Examples of the Use of New Form Types

Use of a datalist for states of the United States.
Use of a datalist for states of the United States.
Note: IE doesn't understand the field so the input box is not displayed. Chrome provides two alternatives for the encryption type.
Note: IE doesn't understand the field so the input box is not displayed. Chrome provides two alternatives for the encryption type.

New <input> Types

HTML5 has several new input types for forms. These new features allow better input control and validation.


This chapter covers the new input types:

  • color - The color field is used for those input types that should have a color.
  • date - The user is allowed to specify a date..
  • datetime - Allows the user to select a date and time with a time-zone.
    .
  • datetime-local - Data and time are specified locally..
  • email - indicates that the filed should be an e-mail address.
  • month - the user can select a month and year
  • number - specifies that the filed should be numeric
  • range - the user is allowed to select a value within a range
  • search - indicates that the field will be used for a search. In reality it acts like a text field.
  • tel - a field for a telephone number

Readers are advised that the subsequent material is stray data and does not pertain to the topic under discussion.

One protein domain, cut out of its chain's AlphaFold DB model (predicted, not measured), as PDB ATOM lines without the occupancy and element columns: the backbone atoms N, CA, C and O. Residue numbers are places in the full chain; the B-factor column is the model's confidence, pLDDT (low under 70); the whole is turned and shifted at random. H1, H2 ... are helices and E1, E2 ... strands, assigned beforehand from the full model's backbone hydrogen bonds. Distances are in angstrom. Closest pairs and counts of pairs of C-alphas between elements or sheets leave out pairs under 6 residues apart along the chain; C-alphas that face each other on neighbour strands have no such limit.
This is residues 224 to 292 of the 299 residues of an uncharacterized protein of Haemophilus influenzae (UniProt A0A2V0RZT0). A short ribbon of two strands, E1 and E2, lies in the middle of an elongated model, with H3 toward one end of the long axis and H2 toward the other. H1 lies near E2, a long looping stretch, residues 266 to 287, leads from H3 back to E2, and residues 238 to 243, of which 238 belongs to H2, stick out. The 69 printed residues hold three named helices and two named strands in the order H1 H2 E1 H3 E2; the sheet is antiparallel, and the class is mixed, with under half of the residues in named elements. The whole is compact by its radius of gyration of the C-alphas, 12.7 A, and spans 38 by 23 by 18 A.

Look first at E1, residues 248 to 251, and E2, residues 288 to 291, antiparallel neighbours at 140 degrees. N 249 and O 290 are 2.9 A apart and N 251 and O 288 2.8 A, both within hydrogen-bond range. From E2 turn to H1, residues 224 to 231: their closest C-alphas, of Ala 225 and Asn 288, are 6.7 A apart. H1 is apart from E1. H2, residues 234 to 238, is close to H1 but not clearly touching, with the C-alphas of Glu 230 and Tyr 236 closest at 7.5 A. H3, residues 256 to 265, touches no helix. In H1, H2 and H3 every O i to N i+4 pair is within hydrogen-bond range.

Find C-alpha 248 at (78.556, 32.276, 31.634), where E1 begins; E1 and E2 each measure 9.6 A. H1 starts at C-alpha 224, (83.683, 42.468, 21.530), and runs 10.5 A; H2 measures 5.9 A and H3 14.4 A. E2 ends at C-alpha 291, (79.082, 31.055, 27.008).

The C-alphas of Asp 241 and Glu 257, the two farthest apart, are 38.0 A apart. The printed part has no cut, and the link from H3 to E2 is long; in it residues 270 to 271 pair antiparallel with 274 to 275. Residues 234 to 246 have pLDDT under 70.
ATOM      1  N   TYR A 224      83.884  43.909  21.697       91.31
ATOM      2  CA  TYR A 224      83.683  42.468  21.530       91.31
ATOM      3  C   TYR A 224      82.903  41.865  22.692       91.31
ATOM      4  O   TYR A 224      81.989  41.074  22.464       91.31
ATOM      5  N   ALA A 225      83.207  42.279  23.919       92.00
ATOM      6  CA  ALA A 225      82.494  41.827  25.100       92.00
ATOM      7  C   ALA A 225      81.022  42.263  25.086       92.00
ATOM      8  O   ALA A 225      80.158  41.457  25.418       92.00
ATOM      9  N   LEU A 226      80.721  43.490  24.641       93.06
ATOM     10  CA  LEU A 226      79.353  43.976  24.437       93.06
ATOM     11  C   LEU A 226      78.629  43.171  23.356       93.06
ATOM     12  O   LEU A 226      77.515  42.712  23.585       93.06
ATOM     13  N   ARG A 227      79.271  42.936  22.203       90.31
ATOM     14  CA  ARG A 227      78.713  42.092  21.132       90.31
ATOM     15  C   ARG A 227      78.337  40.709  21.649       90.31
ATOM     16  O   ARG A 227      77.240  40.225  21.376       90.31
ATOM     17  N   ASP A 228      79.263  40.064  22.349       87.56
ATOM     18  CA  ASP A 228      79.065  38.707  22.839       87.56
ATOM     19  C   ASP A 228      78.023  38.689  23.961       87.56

• time - allows the user to specify a time
  • url -a field intended for a URL
  • week - the user can specify a numberic value for a week and year

One of the main features of the new input types is that they provide some validation. For example, number and range can have a restricted set of values. e-mail and url check for patterns. It should be noted that not all browsers support these features in the same way nor supply the save level of validation.

Not All Browser Exhibit the Same Behavior

In this simple example with color. Chrome Canary show how robust it is. It pre-fills the input box with color and then when the user click on the input field bring up the color palette. Firefox and IE don't.
In this simple example with color. Chrome Canary show how robust it is. It pre-fills the input box with color and then when the user click on the input field bring up the color palette. Firefox and IE don't.
This is the code for the example above.